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We're shaping fair and equitable public policy for all of DC's children and youth to grow up safe, resilient, powerful, and heard.

With the support of individuals and private foundations, DC Action for Children uses research, data, and a lens toward race equity to break down barriers that stand in the way of all kids reaching their full potential. Our collaborative advocacy campaigns empower young people and all residents to raise their voices to create change.


What's New?


New locations for town hall meetings

By now you've probably heard about the town hall meetings that Chairman Gray is holding in every ward in an effort to unite the city following the divisive primary. I am planning to attend the one tonight in Ward 7 and just received this notice yesterday that the locations for the remaining town halls have changed. (Thanks, Fair Budget Coalition...

Picture books going the way of the Dodo?

What ever happened to "a picture's worth a thousand words?" Apparently, parents no longer buy into that age-old adage. Achievement-minded parents, ever focused on getting their 5-year-old into Harvard, or maybe Yale, are rejecting picture books for their children in favor of "big kid" books with chapters, according to this New York Times article . At first, when I read...

What we can learn from Fairfax County

Yesterday I had the pleasure of attending the 4th annual Fairfax Future’s School Readiness Leadership Forum. This year’s focus was on STEM (Science, Engineering, Technology, Math) and the impact on early education (birth to five). The list of panelist and keynote speaker were quite impressive and I was ready to take notes. Joan Lombardi, deputy assistant secretary for early childhood...

What do the new child poverty numbers mean for our work and our city?

Well, I hate to admit it, but when the Census Bureau released staggering new figures on rising child poverty last week, I was worlds away on a long-planned trip with my family in of all places, Paris, France. Walking around that great city, where beautiful buildings and breathtaking monuments attest to its long history of revolution, war, turmoil and triumph,...

T.E.A.C.H. Early Childhood is coming to D.C.!

One of our goals with "Little Citizens, Big Issues" is to showcase diverse voices and viewpoints from the community on issues affecting young children in the District. This post is by Lauren Hogan, director of public policy at the National Black Child Development Institute (NBDCI). I don’t remember the name of my 2nd grade teacher, or my 6th grade social...

Lowering licensing standards for child care is not the answer

The Washington Post had an article this week that left me scratching my head. The story, " D.C. day-care licensing criticized ," was ostensibly about would-be child care providers complaining about the barriers to entry to opening a licensed community or home-based child care center in the District. One of the women profiled lives with four young foster children, her...

Provider Viewpoint: Proposed child care regs address quality but ignore cost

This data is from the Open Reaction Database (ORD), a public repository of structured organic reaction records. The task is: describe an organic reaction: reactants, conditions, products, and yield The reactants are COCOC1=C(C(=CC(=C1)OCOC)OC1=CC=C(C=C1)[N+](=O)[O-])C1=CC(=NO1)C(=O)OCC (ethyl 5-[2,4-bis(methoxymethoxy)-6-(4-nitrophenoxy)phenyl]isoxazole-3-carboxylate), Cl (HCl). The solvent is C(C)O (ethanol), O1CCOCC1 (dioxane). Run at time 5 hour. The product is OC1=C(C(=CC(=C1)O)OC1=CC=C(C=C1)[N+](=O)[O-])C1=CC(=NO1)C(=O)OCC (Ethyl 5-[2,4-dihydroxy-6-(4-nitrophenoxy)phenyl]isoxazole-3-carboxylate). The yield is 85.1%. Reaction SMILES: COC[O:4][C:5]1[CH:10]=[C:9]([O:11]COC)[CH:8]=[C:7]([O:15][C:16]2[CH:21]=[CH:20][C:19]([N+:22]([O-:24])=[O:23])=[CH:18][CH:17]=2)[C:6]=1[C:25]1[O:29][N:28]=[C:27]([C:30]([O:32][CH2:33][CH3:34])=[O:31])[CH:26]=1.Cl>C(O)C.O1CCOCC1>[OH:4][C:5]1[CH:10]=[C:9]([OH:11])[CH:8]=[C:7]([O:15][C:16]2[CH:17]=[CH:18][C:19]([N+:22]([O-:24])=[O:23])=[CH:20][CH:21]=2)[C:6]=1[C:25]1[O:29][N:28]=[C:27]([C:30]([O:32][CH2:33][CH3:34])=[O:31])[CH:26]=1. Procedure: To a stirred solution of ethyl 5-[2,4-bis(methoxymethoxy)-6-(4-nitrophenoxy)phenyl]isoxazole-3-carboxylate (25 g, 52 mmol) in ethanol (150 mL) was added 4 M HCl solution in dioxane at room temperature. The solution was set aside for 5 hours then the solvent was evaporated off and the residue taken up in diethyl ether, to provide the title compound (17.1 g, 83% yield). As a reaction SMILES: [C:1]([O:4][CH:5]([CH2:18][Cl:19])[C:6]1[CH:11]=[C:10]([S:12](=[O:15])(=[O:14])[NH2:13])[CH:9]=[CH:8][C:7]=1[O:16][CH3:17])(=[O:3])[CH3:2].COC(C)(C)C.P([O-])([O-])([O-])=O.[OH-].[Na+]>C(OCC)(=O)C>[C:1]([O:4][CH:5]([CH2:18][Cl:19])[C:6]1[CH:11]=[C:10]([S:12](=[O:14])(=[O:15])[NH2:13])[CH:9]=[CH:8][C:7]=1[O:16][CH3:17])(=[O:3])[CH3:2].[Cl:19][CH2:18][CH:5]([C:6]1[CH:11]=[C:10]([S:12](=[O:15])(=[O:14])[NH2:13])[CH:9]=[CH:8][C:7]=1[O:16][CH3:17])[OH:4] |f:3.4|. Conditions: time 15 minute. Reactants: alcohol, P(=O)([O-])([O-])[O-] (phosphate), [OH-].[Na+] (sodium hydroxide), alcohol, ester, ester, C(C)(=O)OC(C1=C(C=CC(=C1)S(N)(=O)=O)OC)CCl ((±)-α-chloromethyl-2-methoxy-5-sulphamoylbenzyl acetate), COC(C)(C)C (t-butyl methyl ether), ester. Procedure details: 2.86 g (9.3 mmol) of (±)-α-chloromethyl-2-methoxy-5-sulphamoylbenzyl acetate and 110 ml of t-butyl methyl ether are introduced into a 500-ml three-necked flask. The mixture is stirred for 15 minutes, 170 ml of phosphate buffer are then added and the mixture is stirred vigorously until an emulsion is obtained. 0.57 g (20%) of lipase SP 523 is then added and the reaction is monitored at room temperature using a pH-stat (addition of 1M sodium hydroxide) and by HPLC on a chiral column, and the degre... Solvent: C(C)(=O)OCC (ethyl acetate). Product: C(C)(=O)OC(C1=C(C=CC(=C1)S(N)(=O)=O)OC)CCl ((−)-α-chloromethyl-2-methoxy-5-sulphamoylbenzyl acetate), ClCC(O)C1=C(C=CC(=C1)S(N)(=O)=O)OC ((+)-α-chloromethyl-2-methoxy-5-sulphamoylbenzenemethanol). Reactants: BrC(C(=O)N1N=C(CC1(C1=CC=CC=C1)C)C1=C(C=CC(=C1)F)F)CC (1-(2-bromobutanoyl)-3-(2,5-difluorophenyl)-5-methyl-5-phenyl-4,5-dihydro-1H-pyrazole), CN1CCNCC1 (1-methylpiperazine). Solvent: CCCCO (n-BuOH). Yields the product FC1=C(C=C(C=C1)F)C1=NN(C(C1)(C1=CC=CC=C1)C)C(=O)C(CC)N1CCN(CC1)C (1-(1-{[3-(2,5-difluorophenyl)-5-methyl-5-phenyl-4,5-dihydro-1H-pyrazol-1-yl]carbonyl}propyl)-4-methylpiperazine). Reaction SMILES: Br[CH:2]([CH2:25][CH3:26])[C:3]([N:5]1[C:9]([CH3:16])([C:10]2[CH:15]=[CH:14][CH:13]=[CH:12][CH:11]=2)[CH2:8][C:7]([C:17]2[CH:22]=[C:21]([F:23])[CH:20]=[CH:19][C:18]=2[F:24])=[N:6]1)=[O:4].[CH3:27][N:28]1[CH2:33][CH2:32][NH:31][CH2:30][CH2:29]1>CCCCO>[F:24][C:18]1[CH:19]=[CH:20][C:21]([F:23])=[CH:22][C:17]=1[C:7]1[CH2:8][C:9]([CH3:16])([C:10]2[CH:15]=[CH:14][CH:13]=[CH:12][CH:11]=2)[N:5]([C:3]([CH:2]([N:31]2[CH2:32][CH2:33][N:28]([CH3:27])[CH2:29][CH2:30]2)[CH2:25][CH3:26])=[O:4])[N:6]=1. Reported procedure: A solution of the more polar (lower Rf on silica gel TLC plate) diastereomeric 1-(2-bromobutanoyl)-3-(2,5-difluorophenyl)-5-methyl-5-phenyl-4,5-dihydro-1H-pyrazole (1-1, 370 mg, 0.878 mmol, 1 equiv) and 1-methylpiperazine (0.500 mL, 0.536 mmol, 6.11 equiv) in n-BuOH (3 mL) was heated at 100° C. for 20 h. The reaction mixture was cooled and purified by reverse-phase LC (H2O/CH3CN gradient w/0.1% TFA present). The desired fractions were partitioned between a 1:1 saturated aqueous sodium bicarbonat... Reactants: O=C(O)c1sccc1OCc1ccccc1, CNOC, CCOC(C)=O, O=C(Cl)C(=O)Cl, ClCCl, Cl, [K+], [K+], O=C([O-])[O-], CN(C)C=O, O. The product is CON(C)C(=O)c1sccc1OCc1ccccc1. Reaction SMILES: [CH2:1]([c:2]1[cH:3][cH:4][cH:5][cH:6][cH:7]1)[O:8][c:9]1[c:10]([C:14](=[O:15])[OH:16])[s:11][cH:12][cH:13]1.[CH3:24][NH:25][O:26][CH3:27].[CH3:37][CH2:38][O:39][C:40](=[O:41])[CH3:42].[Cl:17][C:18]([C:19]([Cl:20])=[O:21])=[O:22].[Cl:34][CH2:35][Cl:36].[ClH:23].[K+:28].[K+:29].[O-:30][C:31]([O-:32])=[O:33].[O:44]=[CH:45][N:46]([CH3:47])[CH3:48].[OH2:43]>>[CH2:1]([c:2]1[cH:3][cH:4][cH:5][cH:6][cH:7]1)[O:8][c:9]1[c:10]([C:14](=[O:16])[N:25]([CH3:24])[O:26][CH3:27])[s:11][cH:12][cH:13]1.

Update: In today's Washington Post, a critique of D.C.'s tough licensing requirements for child care providers. Read the story here . Editor's Note: On July 30, the D.C. Office of the State Superintendent of Education (OSSE) released proposed amendments to the District’s Child Development Facilities Licensing and Fee requirements. (View them here .) The public comment period was slated to...

More U.S. children than ever before living in poverty

Yesterday the Census Bureau released new figures revealing deepening poverty across America. One in seven, or 44 million, Americans live in poverty, and the number of children living in poverty is at the highest point since the Census began tracking this data -- one in five children, or 15 million. In the District, the situation is even more dire for...

Gray wins after campaigning on early childhood education

The Washington Post 's headline this morning proclaims " A decisive victory for Gray " in the D.C. mayoral primary. The paper's coverage of the race focused on the differing styles of the candidates: Mayor Fenty as the brash, bold leader who wasn't afraid to make unpopular decisions to improve the city's schools and Chairman Gray, a conciliatory, consensus-seeking traditionalist...

New brain scanning technique can measure child development

Between the ages of 0 to 3, children's brains develop most rapidly, creating the vital brain connections or wiring that is critical to later learning, social skills and impulse control. That's one of the main reasons why it's important to invest early in a child's healthy development. If we miss this opportunity to properly "wire the brain," we may never...

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We need you.

Despite a booming economy, the District has one of the highest child poverty rates in the country, with more than one quarter of children and youth living in families struggling to make ends meet. Let's work together to break down structural barriers that stand in the way of all kids reaching their full potential.  Join Us!